COMP 218
Nordic Nights: Scandinavia and the Second World War Spring 2024
Division I Difference, Power, and Equity

Class Details

In April 1940, the Nazis invaded Denmark and Norway. In the lands of the Aurora Borealis and the Midnight Sun, the Nordic lights gave way to what seemed like one endless night of Nazi brutality. As the Danish and Norwegian peoples began five long years of occupation, Sweden remained neutral, walking the dangerous line between its role as a safe haven for Allied operatives and refugees (including Norwegian Resistors and Danish Jews) and its concessions to Nazi demands (for natural resources and troop movement across its borders). At the same time, Finland fought for its survival, first against the Soviet Union and then against the Nazis, in the boreal forests of its eastern border and the winter snows of its arctic north. In the Atlantic, the Danish colonial territories of Iceland, Greenland, and the Faroe Islands remained insulated from Nazi control in faraway Denmark, but struggled to maintain their autonomy, amid the occupation of their islands by Allied forces. While some Danes and Norwegians (like the writer Knut Hamsun and traitor Vidkun Quisling) collaborated with the Nazis, others risked their lives in the Resistance to carry out sabotage, espionage, and rescue others. Even as hundreds of Norwegian Jews were deported and murdered in Auschwitz, thousands of Danish Jews escaped to neutral Sweden with the help of their neighbors. Some Scandinavians continued this struggle beyond Nordic borders, like the Swedish diplomats Raoul Wallenberg (who saved thousands of European Jews in Budapest) and Raoul Nordling (whose careful diplomacy saved the city of Paris from total destruction). In this course, we will examine some of the most powerful literature and film on Scandinavia and World War II, and their representation of soldiers and civilians, invasion and occupation, collaboration and resistance, atrocities and genocide, cruelty and courage, survival and sacrifice. All readings and discussions in English.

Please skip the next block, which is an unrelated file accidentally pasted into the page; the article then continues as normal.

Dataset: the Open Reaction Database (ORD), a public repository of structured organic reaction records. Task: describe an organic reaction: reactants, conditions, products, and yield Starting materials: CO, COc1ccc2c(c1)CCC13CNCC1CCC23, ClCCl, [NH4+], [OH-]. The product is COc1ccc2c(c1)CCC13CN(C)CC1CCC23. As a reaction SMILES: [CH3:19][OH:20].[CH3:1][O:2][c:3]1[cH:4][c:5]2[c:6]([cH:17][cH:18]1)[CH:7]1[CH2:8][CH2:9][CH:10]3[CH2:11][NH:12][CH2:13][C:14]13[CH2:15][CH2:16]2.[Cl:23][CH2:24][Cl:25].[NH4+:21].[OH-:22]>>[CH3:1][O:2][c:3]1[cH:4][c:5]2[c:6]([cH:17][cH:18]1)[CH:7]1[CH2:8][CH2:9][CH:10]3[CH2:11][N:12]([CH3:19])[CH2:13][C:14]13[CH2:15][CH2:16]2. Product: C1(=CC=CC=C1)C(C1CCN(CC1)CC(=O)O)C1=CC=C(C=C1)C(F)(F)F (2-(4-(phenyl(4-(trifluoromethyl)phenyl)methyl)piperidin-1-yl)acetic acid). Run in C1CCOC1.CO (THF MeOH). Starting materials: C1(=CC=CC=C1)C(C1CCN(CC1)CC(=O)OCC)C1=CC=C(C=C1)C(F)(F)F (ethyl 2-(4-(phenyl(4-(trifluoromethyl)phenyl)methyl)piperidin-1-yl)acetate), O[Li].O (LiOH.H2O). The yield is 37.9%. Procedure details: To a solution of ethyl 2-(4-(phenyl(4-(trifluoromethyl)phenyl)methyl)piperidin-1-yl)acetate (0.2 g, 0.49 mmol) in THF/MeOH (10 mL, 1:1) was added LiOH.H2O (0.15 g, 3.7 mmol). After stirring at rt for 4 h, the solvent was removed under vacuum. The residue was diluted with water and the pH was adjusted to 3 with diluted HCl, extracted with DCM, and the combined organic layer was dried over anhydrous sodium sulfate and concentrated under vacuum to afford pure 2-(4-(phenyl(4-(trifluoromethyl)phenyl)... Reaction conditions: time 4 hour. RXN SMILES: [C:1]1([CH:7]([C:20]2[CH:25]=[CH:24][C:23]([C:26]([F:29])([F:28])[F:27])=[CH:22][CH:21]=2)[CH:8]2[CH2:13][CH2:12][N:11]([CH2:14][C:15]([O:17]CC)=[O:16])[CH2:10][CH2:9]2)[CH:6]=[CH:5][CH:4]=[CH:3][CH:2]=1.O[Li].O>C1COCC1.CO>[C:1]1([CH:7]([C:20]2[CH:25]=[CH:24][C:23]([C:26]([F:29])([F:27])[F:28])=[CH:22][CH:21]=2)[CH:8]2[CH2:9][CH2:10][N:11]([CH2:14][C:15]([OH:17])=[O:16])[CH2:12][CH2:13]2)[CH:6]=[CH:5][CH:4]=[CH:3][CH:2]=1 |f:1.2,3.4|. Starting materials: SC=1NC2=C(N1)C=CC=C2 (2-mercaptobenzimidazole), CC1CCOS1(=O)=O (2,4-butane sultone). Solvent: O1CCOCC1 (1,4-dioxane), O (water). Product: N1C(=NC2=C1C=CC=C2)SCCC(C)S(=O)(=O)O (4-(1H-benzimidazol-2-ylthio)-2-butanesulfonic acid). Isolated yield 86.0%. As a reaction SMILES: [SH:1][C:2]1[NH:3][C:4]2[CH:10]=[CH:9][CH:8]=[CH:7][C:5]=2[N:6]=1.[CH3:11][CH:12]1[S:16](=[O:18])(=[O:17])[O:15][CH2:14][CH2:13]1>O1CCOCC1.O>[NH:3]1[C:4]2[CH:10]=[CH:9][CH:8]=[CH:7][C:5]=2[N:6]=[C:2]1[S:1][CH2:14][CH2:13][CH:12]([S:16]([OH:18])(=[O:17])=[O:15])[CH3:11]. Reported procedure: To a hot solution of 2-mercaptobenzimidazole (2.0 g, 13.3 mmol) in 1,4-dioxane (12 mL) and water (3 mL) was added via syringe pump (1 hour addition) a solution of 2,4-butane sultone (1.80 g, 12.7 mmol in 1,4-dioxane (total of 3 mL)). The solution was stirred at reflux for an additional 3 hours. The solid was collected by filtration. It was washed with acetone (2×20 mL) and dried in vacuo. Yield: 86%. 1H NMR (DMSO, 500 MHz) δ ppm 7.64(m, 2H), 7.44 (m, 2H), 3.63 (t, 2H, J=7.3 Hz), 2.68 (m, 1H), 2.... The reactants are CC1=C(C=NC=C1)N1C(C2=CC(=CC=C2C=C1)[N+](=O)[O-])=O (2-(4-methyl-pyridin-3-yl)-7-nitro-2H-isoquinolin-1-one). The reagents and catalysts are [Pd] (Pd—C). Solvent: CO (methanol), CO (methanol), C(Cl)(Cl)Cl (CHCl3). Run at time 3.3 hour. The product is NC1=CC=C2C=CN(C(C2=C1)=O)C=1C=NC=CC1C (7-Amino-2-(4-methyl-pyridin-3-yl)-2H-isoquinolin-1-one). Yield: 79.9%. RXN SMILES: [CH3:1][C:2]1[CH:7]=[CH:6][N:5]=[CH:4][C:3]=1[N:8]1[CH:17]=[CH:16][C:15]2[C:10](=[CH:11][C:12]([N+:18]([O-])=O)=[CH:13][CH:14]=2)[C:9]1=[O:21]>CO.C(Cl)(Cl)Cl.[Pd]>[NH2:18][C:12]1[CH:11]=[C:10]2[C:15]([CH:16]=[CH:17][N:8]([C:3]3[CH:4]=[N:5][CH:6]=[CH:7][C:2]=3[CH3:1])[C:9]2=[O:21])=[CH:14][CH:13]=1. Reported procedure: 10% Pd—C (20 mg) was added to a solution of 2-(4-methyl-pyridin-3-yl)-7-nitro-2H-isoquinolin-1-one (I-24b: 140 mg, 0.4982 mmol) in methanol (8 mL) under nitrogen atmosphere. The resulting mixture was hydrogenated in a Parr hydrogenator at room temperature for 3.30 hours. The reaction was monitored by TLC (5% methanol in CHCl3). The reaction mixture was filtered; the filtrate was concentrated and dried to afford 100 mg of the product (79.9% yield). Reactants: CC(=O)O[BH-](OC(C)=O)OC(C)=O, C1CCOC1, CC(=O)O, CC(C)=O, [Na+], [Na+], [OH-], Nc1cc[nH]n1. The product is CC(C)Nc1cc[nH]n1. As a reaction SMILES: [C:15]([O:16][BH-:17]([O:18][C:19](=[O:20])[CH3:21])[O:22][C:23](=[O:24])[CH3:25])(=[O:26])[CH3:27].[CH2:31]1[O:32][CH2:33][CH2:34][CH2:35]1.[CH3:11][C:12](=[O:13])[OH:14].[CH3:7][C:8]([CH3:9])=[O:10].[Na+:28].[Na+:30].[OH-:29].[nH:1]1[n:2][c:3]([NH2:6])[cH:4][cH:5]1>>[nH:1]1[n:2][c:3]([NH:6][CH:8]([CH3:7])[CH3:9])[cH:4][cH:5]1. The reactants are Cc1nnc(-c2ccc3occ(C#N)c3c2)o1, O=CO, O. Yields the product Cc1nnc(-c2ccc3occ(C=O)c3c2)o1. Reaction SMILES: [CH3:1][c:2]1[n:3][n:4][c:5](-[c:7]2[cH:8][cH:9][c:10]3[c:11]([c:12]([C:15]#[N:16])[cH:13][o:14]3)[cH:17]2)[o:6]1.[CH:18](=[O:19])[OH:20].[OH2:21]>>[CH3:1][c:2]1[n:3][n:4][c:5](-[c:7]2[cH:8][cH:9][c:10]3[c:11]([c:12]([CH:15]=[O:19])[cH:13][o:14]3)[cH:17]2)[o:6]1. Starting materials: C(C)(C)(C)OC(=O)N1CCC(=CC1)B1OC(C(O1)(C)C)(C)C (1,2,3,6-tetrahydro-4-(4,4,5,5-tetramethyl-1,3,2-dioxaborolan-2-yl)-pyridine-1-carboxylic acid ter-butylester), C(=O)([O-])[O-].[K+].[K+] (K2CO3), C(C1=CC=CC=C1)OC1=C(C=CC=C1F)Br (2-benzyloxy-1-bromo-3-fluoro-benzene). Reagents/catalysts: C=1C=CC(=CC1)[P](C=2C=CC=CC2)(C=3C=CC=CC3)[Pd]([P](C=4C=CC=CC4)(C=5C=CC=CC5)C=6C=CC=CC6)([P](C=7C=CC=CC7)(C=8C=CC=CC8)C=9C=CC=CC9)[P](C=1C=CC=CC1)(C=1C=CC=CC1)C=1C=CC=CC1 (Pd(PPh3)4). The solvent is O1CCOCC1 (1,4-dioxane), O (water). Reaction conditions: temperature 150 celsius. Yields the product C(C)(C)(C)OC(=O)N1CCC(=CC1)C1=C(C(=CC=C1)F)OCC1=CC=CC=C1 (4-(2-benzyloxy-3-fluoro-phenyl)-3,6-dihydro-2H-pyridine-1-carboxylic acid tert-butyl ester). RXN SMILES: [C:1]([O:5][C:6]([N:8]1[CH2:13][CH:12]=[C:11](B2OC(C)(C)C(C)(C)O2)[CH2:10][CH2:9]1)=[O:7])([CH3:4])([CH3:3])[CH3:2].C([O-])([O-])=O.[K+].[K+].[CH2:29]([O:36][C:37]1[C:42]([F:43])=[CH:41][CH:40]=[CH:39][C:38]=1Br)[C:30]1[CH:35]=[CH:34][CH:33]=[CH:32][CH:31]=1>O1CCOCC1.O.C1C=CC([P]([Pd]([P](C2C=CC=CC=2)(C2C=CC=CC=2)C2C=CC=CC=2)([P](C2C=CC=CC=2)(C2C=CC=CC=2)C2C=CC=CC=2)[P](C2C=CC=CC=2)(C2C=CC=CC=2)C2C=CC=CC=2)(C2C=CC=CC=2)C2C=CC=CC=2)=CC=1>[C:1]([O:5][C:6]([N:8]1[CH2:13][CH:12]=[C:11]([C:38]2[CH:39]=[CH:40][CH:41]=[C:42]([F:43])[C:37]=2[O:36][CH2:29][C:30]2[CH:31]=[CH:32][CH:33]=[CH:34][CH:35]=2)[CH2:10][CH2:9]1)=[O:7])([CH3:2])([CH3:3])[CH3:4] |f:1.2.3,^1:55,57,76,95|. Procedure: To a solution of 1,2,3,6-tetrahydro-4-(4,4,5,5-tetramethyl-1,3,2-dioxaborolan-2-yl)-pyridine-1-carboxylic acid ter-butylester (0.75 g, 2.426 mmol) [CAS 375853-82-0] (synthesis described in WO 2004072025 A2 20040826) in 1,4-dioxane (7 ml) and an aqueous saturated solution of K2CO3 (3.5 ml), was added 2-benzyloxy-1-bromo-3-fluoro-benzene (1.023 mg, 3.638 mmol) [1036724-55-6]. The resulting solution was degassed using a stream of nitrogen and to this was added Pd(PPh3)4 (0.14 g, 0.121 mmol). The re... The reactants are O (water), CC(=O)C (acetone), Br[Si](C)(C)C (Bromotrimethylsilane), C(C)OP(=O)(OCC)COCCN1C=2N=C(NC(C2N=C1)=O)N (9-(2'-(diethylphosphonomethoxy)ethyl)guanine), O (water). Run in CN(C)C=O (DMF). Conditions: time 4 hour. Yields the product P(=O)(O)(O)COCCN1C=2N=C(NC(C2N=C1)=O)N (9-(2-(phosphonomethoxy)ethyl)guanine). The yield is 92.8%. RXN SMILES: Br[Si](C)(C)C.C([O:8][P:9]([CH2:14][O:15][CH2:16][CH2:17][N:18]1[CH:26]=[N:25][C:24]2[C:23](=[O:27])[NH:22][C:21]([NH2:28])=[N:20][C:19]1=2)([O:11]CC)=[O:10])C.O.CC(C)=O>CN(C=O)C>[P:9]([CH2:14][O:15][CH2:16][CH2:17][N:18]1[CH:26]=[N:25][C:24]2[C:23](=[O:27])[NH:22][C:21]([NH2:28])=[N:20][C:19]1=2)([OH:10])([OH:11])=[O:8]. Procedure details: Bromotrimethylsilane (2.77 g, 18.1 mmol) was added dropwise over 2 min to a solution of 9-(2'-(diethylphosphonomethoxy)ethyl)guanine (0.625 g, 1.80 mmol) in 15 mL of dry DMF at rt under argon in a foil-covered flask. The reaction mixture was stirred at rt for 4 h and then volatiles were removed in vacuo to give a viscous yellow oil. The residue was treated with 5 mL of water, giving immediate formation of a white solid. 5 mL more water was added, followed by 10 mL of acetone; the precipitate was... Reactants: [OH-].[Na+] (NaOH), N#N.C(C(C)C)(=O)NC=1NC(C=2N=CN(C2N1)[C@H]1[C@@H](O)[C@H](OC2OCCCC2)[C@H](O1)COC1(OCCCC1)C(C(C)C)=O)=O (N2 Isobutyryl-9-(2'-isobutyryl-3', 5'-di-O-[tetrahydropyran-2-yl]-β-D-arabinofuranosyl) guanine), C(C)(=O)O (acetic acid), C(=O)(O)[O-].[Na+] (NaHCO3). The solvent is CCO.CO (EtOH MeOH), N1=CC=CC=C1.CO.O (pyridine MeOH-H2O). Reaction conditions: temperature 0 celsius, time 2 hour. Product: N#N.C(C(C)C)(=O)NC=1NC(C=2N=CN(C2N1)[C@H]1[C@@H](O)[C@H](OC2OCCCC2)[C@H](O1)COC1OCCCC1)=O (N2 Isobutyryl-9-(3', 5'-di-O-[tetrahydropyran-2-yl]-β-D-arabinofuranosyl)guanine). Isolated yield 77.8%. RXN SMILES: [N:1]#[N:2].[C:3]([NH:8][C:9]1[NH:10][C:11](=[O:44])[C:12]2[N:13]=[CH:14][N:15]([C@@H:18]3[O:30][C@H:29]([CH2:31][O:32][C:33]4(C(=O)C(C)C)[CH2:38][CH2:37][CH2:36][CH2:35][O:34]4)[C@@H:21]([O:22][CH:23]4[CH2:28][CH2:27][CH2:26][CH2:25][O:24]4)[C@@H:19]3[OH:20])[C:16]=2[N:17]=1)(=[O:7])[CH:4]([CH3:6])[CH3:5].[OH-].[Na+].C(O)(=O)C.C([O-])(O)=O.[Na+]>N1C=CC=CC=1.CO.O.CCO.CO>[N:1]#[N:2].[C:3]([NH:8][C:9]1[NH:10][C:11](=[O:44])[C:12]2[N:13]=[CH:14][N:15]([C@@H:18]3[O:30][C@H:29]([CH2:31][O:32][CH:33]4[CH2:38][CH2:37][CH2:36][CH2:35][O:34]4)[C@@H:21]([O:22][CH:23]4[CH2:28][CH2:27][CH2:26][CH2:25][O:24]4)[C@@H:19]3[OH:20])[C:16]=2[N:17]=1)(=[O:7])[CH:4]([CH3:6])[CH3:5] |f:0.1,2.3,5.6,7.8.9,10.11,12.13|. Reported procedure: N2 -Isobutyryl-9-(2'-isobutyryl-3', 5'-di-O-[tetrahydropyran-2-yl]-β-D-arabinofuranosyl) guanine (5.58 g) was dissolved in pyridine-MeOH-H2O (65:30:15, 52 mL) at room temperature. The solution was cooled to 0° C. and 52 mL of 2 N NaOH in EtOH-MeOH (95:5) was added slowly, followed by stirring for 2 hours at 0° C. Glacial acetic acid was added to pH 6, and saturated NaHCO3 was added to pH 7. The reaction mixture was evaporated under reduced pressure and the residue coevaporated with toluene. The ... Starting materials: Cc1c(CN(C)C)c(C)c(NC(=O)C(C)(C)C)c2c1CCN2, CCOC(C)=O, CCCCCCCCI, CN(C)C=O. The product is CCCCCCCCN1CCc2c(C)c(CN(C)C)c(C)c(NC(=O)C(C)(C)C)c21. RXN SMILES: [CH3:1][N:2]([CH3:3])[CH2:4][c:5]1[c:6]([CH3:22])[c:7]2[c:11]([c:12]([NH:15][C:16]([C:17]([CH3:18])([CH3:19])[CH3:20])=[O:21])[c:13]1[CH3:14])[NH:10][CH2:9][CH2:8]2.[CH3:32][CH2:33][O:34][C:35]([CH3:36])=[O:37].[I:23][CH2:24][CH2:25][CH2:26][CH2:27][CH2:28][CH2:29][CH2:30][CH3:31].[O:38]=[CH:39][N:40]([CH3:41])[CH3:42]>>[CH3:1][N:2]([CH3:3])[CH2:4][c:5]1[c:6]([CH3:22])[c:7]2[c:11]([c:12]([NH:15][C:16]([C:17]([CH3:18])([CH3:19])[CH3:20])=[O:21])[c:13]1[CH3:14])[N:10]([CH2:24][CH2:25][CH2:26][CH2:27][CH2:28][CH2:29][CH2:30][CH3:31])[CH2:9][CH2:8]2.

The Class: Format: seminar
Limit: 16
Expected: 16
Class#: 3543
Grading: yes pass/fail option, no fifth course option
Requirements/Evaluation: Active participation, two shorter papers, a midterm, and a longer final paper.
Prerequisites: None
Enrollment Preferences: Comparative Literature Majors, and those with compelling justification for admission.
Distributions: Division I Difference, Power, and Equity
DPE Notes: This course centers on a critical examination of difference, power, and equity in Scandinavian war literature and film. Through the study of war (as invasion and occupation, collaboration and resistance, atrocity and genocide), the course employs critical tools to teach students how to examine the effects of class, race, religion, ethnicity, gender, and sexuality in narratives on human violence and cruelty, sacrifice and solidarity.

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